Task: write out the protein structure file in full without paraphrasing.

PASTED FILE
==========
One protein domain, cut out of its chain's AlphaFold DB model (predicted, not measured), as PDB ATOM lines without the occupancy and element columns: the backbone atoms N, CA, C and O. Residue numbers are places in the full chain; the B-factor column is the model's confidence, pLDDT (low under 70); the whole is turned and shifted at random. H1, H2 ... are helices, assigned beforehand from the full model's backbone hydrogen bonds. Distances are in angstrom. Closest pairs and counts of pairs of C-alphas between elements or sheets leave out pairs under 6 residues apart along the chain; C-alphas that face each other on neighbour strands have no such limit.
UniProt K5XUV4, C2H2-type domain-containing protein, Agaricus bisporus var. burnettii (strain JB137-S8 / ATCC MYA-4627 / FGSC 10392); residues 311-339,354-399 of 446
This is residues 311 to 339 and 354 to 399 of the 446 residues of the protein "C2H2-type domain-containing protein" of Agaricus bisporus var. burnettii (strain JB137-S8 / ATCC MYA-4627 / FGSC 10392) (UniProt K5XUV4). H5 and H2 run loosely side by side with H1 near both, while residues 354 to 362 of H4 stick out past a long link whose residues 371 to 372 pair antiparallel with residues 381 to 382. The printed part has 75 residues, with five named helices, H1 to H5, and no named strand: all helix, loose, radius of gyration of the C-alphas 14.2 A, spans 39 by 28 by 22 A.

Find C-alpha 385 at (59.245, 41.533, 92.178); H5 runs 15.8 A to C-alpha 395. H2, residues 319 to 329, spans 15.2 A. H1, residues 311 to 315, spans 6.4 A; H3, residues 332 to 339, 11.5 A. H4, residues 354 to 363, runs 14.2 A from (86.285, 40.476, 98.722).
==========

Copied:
One protein domain, cut out of its chain's AlphaFold DB model (predicted, not measured), as PDB ATOM lines without the occupancy and element columns: the backbone atoms N, CA, C and O. Residue numbers are places in the full chain; the B-factor column is the model's confidence, pLDDT (low under 70); the whole is turned and shifted at random. H1, H2 ... are helices, assigned beforehand from the full model's backbone hydrogen bonds. Distances are in angstrom. Closest pairs and counts of pairs of C-alphas between elements or sheets leave out pairs under 6 residues apart along the chain; C-alphas that face each other on neighbour strands have no such limit.
UniProt K5XUV4, C2H2-type domain-containing protein, Agaricus bisporus var. burnettii (strain JB137-S8 / ATCC MYA-4627 / FGSC 10392); residues 311-339,354-399 of 446
This is residues 311 to 339 and 354 to 399 of the 446 residues of the protein "C2H2-type domain-containing protein" of Agaricus bisporus var. burnettii (strain JB137-S8 / ATCC MYA-4627 / FGSC 10392) (UniProt K5XUV4). H5 and H2 run loosely side by side with H1 near both, while residues 354 to 362 of H4 stick out past a long link whose residues 371 to 372 pair antiparallel with residues 381 to 382. The printed part has 75 residues, with five named helices, H1 to H5, and no named strand: all helix, loose, radius of gyration of the C-alphas 14.2 A, spans 39 by 28 by 22 A.

Find C-alpha 385 at (59.245, 41.533, 92.178); H5 runs 15.8 A to C-alpha 395. H2, residues 319 to 329, spans 15.2 A. H1, residues 311 to 315, spans 6.4 A; H3, residues 332 to 339, 11.5 A. H4, residues 354 to 363, runs 14.2 A from (86.285, 40.476, 98.722).